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Research Papers

How to Build Flexible Design Automation Systems for Manufacturability Analysis of the Draw Bending of Aluminum Profiles

[+] Author and Article Information
Joel Johansson

 School of Engineering, Jönköping University, Jönköping, Swedenjoel.johansson@jth.hj.se

J. Manuf. Sci. Eng 133(6), 061027 (Dec 27, 2011) (11 pages) doi:10.1115/1.4005355 History: Received February 11, 2011; Revised October 19, 2011; Published December 27, 2011; Online December 27, 2011

Manufacturing companies continually need to develop and produce products faster, cheaper, and of better quality to meet requirements from customers and investors. One key factor in meeting these requirements is the efficiency of the product development and the production preparation processes. Design automation is a powerful tool for increasing the efficiency of these two processes. The benefits of automating manufacturability analyses, a part of the production preparation process, are shortened lead time, improved product performance, and ultimately decreased cost. Further, the automation is beneficial as it increases the ability to adapt products to new specifications since production preparations are done in few or in a single step. Extruded sections of aluminum (aluminum profiles) have many advantages, especially for light weight structural members, and are used in many products. Many times a secondary forming process, such as bending, is required when these materials are used. The intention of the work presented in this article has been to investigate how to automate the process of finding manufacturing limits of the rotary draw bending of aluminum profiles with focus on the system architecture needed to make such systems flexible. Finding the forming limits of an aluminum profile is not a trivial task. This is because the limits depend not only on the profile shape but also on the layout of the tool. Hence, simulations have to be done to evaluate different designs. A prototype system was developed to explore what was needed to automate simulation of the rotary draw bending of aluminum profiles, and subsequently, analyze the simulated production outcome with respect to wrinkling and developed length.

Copyright © 2011 by American Society of Mechanical Engineers
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Figures

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Figure 1

The design for manufacturing approach according to Hannam. The intention of the work described in this article was to add computer-aided analysis to the manufacturing requirements.

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Figure 2

An example implementation of a system based on knowledge objects

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Figure 3

A tool set for tube bending contains up to five main components that exist in many variants

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Figure 4

The automated manufacturability analysis process [30]

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Figure 5

Sketches added to the model to define a profile section

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Figure 6

The curves in the length direction of the bent profiles, referred to as trace curves, were developed in four steps. (a) Resulting mesh from simulation. (b) Nodes sorted out from mesh. (c) First section found based on extrude direction. (d) Resulting trace curves that are further analyzed.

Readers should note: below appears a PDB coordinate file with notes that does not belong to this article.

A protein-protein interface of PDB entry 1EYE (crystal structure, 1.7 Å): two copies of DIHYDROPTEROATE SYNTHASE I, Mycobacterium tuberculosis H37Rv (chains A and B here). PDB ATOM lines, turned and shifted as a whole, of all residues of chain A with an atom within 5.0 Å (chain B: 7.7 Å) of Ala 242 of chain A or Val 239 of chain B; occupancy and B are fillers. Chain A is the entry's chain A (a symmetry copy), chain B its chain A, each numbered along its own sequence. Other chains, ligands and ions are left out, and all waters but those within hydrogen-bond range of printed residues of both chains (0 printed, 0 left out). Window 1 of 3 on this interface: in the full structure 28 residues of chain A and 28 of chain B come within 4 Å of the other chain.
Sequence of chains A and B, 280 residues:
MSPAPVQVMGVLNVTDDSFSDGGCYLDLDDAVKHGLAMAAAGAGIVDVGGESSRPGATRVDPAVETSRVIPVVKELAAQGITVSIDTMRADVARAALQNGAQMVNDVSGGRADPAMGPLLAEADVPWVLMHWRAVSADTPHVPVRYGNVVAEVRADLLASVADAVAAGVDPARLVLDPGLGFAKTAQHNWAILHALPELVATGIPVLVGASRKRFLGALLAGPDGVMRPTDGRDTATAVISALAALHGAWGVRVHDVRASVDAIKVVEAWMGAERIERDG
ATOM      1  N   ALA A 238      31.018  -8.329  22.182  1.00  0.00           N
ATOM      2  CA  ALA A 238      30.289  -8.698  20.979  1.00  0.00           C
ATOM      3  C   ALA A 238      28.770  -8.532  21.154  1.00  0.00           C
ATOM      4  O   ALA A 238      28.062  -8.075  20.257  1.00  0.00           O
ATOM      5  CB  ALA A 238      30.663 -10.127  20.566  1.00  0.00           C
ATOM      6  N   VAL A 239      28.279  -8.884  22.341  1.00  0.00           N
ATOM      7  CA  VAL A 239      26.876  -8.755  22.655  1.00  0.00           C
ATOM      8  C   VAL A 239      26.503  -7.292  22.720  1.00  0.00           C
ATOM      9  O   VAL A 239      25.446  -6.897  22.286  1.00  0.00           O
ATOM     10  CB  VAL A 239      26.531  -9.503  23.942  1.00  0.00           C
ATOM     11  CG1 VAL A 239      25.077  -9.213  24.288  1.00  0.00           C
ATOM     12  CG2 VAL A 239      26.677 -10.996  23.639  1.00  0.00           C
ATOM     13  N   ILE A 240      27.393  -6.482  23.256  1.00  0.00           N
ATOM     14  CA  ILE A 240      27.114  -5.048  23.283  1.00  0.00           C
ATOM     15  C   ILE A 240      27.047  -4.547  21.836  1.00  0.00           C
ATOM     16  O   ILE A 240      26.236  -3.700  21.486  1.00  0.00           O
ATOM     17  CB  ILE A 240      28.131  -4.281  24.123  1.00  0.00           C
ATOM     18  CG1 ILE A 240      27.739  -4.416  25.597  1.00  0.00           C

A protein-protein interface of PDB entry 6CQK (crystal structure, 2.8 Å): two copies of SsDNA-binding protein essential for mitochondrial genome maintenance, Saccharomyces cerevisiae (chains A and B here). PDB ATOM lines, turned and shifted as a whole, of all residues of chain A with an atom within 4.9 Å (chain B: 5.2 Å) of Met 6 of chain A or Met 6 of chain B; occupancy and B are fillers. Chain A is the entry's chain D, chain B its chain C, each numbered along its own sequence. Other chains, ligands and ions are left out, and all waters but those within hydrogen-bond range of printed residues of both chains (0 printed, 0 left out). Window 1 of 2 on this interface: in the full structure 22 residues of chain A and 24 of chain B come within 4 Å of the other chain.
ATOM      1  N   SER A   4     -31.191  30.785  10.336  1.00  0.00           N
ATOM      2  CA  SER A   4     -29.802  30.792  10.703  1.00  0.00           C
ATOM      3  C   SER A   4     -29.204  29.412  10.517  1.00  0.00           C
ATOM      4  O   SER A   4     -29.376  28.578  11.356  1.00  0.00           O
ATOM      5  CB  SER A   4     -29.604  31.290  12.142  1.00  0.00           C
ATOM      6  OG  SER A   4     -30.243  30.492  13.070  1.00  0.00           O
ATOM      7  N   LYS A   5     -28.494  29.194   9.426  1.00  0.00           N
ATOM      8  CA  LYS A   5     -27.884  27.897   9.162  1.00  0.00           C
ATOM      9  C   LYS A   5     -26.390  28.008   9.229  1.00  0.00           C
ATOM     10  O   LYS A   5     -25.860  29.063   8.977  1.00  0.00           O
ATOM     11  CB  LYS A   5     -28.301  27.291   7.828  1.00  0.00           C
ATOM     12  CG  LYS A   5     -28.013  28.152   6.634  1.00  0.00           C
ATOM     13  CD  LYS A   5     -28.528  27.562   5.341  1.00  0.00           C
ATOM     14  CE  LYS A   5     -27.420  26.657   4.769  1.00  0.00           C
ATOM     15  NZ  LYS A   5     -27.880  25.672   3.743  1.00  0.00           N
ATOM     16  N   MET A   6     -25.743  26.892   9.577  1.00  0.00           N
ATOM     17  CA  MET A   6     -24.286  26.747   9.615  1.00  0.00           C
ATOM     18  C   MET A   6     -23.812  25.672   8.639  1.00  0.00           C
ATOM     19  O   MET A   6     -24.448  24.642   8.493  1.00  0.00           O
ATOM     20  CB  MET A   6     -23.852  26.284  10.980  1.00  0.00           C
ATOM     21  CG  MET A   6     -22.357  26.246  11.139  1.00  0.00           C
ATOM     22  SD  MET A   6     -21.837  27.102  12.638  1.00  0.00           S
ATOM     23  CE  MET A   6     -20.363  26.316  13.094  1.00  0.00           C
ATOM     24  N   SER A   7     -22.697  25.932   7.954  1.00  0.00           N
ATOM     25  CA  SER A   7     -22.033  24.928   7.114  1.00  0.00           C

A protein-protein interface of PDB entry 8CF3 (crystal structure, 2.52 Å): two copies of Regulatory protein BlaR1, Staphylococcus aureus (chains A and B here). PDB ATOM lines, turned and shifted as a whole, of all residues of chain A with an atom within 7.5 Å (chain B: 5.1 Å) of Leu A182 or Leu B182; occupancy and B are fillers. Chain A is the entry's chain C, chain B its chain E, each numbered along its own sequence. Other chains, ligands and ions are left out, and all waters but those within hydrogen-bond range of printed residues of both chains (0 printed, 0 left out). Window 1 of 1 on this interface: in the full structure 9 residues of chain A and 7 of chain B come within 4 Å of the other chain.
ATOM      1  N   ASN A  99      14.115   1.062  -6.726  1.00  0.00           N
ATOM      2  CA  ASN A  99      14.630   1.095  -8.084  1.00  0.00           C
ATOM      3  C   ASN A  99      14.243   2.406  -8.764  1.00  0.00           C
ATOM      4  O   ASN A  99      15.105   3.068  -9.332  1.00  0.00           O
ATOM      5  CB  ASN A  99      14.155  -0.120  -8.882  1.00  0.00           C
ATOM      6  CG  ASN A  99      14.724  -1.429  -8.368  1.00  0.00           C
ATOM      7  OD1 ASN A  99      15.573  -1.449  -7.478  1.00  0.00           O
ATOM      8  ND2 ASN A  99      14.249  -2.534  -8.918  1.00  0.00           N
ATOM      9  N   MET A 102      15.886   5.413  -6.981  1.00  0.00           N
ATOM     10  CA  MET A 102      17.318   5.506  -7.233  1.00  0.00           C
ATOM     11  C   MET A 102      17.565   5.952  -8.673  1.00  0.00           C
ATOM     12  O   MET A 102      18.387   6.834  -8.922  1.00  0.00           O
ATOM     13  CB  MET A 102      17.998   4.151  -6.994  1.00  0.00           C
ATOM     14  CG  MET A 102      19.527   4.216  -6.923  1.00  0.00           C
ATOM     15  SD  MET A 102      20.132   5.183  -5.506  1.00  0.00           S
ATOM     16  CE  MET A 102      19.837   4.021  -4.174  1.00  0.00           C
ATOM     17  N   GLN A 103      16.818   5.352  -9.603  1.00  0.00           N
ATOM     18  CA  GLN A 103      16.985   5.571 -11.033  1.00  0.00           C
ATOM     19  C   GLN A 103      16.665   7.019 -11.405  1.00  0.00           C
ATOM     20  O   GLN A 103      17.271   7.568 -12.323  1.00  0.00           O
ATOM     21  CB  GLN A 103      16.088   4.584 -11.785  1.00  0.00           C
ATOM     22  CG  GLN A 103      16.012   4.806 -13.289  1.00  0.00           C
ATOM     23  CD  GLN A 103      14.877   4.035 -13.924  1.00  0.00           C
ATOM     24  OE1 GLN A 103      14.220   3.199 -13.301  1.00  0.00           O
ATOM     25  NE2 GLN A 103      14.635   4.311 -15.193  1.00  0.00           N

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Figure 7

Curvature calculation nomenclature

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Figure 8

Wrinkling is detected using the relative curvature deviation measure. To the left, now wrinkling occurs; to the right, wrinkling is plotted as thick lines.

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Figure 9

The centerline can be found by connecting the center points of all the sections

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Figure 10

The resulting selection chart shows when to apply a plug section support. The selection chart is based on simulations of bending T4 aluminum tubes that were visually evaluated.

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Figure 11

The maximum relative curvature deviation of the trace curves of the tubes. (BF = bend factor)

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Figure 12

The maximum relative curvature deviation of the centerline of the tubes. (BF = bend factor)

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Figure 13

Minimum curvature of section lines

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Figure 14

Collapsing sections can be detected by inflection points which are plotted with thick lines

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Figure 15

The resulting selection chart when applying the automated curvature analysis. Ĉt<10,Ĉ|<1, and κr<0.01.

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Figure 16

Simulations were run to investigate the effect of making the section support lamellar

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Figure 17

Lamellar section support does not affect the wrinkling or developed length. (a) Rectangular profile without section support. (b) Solid section support. (c) Four lamellas. (d) Ten lamellas.

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Figure 18

Using the method to generate section support layouts as presented in Ref. [30] and listing all possible combinations of support yields eight configurations

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Figure 19

Ĉt is the maximum curvature of trace lines. Ĉ| is the maximum curvature of centerline.

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